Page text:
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Now that’s what I call fever and spear…thanks for such an intriguing overview of the major questions raised by Vol I and the ways in which they are already being interwoven–and the strings made taut–in Vol II.

I know a few readers have gone back to From Russia With Love–both book and movie–and I wanted to also begin an at least partial compendium of quotations from and allusions to other writers that have popped up throughout Vol I…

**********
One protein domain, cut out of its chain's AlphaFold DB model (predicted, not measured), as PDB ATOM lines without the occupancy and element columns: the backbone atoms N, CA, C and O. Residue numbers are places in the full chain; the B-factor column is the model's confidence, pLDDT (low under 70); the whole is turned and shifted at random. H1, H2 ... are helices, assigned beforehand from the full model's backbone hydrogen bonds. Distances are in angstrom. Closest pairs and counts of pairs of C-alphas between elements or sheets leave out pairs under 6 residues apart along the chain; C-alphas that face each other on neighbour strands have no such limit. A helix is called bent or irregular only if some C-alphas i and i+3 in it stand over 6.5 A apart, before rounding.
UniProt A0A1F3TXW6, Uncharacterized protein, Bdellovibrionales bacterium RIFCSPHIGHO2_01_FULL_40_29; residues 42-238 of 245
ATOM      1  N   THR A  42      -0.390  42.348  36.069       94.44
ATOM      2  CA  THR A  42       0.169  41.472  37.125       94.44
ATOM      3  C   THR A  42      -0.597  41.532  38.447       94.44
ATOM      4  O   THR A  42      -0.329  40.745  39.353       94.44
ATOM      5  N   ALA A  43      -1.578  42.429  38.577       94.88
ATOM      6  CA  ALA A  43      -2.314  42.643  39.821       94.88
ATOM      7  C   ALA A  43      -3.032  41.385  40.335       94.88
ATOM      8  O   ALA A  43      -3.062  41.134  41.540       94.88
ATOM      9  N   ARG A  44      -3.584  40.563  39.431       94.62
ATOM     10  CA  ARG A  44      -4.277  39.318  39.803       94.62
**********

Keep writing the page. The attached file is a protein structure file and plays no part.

I was so taken by the repetitions and variations upon “Strange to no longer desire one’s desires…” and so I was tormenting myself until suddenly it struck me that it was Rilke, from the Duino Elegies…I reached out to the bookshelf, and lo and behold, there it was, which sent me spinning off on a minor tangent into the rest of the Elegies…then there were the quotations from/allusions to Eliot–both The Four Quartets and the more obviously presented Prufrock…the multiple references to Cervantes…the even more multiple allusions to Shakespeare (not only the influence on the title of the novel, of course, but it seems in some way much of Shakespeare’s intrepid spirt and own obsessions with spying and lying and words, words, words are integral to the movement and development of this book)…and so of course now I find myself re-reading the Henry plays (IV 1, IV 2, and V) as well as bits from multiple sources about Elizabethan politics and spying and how those things affected the language of that period’s English writers…and then, for a lark, I made a truly lovely and enjoyable (and ultimately chilling) detour into Marias’ own recently published in English Bad Nature, or With Elvis in Mexico…which was just fantastic! Has anyone else read it? What a pleasurable hour I spent with that text…and so, now back to Vol II I shall turn, with Scott’s overview above as my guide, so intrigued to see how things develop for our friend Jacques and the others…and already a bit in love with (or at least infatuated with) the mysterious Perez Nuix and admiring the mystery and complexity of Sir Peter…This is such a great read, and it really has put me into a kind of fever and begun to penetrate my very sleep and dreams…(and finally: thanks, Scott, for reminding of that repeated reference to the snow, which always stops falling…what a beautifully poetic image he has threaded throughout this novel there…)